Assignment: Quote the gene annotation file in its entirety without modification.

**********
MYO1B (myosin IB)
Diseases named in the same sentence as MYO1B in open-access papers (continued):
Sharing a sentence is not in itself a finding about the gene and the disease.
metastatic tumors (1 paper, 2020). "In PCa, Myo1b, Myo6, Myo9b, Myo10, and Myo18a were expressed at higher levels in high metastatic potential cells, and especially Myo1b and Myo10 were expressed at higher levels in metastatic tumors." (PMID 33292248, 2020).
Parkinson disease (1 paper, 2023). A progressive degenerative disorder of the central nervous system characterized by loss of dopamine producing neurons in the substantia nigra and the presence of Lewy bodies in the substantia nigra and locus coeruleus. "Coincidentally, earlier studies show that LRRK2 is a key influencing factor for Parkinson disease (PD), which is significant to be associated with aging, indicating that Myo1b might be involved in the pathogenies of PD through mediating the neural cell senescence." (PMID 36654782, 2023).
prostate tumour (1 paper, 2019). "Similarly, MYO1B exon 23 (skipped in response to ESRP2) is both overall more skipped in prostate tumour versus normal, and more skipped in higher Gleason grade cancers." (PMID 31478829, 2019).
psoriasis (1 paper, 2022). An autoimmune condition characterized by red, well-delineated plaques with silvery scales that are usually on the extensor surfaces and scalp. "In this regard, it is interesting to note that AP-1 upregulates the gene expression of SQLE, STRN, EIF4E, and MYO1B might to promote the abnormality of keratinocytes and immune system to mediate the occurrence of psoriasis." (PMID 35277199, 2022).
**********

MYO1B (myosin IB)
Diseases named in the same sentence as MYO1B in open-access papers (continued):
Sharing a sentence is not in itself a finding about the gene and the disease.
metastatic tumors (1 paper, 2020). "In PCa, Myo1b, Myo6, Myo9b, Myo10, and Myo18a were expressed at higher levels in high metastatic potential cells, and especially Myo1b and Myo10 were expressed at higher levels in metastatic tumors." (PMID 33292248, 2020).
Parkinson disease (1 paper, 2023). A progressive degenerative disorder of the central nervous system characterized by loss of dopamine producing neurons in the substantia nigra and the presence of Lewy bodies in the substantia nigra and locus coeruleus. "Coincidentally, earlier studies show that LRRK2 is a key influencing factor for Parkinson disease (PD), which is significant to be associated with aging, indicating that Myo1b might be involved in the pathogenies of PD through mediating the neural cell senescence." (PMID 36654782, 2023).
prostate tumour (1 paper, 2019). "Similarly, MYO1B exon 23 (skipped in response to ESRP2) is both overall more skipped in prostate tumour versus normal, and more skipped in higher Gleason grade cancers." (PMID 31478829, 2019).
psoriasis (1 paper, 2022). An autoimmune condition characterized by red, well-delineated plaques with silvery scales that are usually on the extensor surfaces and scalp. "In this regard, it is interesting to note that AP-1 upregulates the gene expression of SQLE, STRN, EIF4E, and MYO1B might to promote the abnormality of keratinocytes and immune system to mediate the occurrence of psoriasis." (PMID 35277199, 2022).